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Prime Minister blames Opposition for spreading ‘falsehoods’ about 20A



No attempt made to reduce powers of Auditor General or remove PM’s Office or Presidential Secretariat from AG’s purview

 Prime Minister Mahinda Rajapaksa, yesterday, denied allegations that the Auditor General’s powers would be reduced by the proposed 20th Amendment.

pm Rajapaksa said that Constitutional provisions regarding the Auditor General had hardly come to public attention and thus the opposition was using that lack of knowledge to propagate various falsehoods.

Rajapaksa said that one of the main false claims was that the 19th Amendment had created an Audit Commission and that the 20th Amendment sought to abolish it.

The PM said in a media statement: “What the 19th Amendment made provision for was not an Audit Commission but only an Audit Service Commission. The Audit Service Commission does not carry out any auditing functions. It handles matters like the appointment, promotion, transfer and disciplinary control of members of the State Audit Service. Usually such matters pertaining to government servants are dealt with by the Public Service Commission. All that the creation of the Audit Service Commission achieved was to set up yet another Commission to do the work that was being done by the Public Service Commission.”

“Another false claim being made by the opposition is that the 20th Amendment seeks to remove the Presidential Secretariat and the Office of the Prime Minister from the purview of the Auditor General. From the very inception of the 1978 Constitution, the Presidential Secretariat and the Prime Minister’s Office have been under the purview of the Auditor General. The phrase “all departments of government” in Article 154(1) of the pre-19th Amendment Constitution brought the Presidential Secretariat and the Prime Minister’s Office under the purview of the Auditor General, he said. These institutions were always listed as government departments in the Government Financial Regulations. Quite apart from these two institutions, even the Office of Former Presidents is listed as a separate government department and all these institutions were always audited by the Auditor General.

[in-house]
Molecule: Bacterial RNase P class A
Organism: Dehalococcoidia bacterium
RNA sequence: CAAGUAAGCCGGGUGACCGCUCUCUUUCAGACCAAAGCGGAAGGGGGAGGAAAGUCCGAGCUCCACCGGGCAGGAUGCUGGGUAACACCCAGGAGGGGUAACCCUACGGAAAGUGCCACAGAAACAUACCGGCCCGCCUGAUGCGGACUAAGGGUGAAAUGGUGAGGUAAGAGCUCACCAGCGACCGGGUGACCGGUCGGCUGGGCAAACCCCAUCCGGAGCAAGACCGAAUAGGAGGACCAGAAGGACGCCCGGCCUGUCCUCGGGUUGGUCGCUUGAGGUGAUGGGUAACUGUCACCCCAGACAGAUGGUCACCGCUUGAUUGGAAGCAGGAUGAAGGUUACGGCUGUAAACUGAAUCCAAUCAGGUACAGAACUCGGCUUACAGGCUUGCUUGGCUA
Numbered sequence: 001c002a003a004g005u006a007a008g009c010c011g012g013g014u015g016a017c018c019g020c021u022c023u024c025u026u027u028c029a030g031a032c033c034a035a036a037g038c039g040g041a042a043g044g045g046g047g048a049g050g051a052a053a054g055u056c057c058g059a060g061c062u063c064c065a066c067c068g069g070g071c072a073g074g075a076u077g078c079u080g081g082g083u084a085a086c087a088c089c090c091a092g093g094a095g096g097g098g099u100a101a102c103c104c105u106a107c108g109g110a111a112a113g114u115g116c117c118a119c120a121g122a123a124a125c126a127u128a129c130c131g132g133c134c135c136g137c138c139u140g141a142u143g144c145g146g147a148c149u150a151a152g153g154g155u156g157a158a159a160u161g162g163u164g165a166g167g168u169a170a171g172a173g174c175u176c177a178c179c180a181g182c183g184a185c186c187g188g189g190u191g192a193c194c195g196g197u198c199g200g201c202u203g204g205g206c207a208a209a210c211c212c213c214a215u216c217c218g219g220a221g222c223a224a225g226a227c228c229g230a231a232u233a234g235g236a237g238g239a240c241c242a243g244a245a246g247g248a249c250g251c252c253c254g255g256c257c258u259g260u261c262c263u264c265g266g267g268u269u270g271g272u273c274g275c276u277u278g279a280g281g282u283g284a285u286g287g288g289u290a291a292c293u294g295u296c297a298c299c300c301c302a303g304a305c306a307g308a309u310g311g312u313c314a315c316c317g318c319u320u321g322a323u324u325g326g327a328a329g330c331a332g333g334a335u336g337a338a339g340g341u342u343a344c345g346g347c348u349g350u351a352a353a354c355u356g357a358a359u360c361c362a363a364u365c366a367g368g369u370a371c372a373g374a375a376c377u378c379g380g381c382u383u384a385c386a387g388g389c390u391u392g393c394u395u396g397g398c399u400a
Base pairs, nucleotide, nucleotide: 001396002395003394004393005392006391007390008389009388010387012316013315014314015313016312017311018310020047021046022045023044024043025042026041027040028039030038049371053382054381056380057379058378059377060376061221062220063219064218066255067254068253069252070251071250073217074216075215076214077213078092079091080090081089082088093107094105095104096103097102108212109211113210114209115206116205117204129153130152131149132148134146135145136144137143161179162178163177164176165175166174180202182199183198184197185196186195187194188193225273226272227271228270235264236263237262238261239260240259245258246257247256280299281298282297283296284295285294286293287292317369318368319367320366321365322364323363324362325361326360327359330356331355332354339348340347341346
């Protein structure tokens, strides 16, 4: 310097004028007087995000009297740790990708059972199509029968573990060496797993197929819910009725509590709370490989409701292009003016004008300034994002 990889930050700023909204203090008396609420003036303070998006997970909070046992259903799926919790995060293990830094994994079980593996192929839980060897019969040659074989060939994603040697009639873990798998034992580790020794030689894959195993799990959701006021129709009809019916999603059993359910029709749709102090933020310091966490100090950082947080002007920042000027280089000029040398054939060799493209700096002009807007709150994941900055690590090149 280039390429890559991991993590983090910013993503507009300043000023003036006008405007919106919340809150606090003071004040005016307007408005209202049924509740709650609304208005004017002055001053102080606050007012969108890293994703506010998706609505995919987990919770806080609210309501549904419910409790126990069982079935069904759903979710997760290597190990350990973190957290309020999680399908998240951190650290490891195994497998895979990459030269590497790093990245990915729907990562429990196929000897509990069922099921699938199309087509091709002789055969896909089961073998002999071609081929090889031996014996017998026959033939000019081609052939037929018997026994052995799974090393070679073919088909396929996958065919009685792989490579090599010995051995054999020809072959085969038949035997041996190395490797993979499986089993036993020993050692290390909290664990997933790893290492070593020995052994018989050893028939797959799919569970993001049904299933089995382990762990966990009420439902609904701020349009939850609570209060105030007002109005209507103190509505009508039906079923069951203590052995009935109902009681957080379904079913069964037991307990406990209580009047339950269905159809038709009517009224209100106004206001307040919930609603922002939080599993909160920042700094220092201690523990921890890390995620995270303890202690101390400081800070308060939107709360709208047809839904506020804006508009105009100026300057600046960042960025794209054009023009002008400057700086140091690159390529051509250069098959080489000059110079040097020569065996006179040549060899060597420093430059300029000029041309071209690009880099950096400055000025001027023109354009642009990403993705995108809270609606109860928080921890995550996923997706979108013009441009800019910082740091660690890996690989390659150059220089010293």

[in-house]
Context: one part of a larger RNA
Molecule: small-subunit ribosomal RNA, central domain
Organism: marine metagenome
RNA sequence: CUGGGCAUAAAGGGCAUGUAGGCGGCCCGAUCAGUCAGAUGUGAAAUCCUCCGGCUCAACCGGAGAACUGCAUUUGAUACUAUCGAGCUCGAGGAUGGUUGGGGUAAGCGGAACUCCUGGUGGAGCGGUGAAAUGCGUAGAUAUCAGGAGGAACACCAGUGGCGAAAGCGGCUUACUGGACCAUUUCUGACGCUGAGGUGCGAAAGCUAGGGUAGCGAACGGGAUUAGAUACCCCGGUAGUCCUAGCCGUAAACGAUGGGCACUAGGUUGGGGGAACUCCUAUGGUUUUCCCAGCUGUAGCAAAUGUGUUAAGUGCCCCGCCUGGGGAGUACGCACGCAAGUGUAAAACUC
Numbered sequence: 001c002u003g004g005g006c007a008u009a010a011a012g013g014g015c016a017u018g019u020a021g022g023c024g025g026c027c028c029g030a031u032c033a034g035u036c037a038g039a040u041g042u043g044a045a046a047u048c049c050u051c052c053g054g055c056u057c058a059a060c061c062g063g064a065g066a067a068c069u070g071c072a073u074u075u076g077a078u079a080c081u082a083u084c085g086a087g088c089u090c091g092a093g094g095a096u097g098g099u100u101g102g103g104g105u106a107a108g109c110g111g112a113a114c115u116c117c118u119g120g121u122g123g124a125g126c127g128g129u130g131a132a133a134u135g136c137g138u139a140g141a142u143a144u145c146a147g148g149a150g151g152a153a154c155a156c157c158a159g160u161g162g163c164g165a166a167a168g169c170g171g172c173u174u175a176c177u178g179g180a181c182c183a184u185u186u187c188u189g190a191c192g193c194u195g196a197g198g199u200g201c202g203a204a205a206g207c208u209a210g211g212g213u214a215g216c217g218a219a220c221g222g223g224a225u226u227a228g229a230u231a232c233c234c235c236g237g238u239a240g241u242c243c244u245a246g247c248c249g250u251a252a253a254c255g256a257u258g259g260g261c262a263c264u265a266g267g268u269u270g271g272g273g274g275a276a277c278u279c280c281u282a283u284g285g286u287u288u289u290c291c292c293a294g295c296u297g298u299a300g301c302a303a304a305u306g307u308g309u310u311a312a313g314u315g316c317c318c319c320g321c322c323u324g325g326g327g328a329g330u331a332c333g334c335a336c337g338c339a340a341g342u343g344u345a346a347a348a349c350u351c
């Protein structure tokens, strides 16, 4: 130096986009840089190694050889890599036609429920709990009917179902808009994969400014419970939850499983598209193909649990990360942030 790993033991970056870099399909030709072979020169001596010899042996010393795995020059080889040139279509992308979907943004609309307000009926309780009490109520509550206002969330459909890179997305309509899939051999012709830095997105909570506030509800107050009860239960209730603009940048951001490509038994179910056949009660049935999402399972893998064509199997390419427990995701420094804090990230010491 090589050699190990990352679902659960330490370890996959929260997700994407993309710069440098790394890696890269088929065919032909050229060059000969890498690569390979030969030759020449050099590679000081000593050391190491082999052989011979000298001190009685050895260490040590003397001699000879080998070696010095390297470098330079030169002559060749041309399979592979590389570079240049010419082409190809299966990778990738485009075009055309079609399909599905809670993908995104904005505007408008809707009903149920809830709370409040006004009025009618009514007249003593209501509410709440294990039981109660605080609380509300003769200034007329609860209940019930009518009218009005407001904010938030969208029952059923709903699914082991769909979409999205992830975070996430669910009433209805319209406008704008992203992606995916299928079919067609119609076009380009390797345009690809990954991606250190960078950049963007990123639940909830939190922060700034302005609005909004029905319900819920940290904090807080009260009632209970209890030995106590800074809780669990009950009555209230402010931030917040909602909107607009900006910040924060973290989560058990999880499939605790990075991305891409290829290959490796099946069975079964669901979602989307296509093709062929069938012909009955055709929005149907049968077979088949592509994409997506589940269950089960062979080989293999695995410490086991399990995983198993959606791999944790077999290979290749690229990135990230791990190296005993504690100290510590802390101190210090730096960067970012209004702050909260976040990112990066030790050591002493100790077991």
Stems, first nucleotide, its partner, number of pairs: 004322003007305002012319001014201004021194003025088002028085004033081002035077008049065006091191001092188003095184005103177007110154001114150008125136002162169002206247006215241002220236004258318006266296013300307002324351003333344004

“The inclusion of the Presidential Secretariat and the Office of the Prime Minister by name in Article 154(1), by the 19th Amendment did not achieve anything new. Even though they may have not been specifically mentioned by name, from the very inception of the 1978 Constitution, the Presidential Secretariat and Prime Minister’s Office had always been under the purview of the Auditor General. Even after the 20th Amendment reinstates the old article 154(1) which existed from the inception of the 1978 Constitution, in place of the so called ‘changes’ made by the 19th Amendment, the Presidential Secretariat and the Prime Minister’s Office will continue to remain within the purview of the Auditor General. Over the past decades, it’s the Auditor General who audited the Presidential Secretariat and the Prime Minister’s Office and not some private audit firm.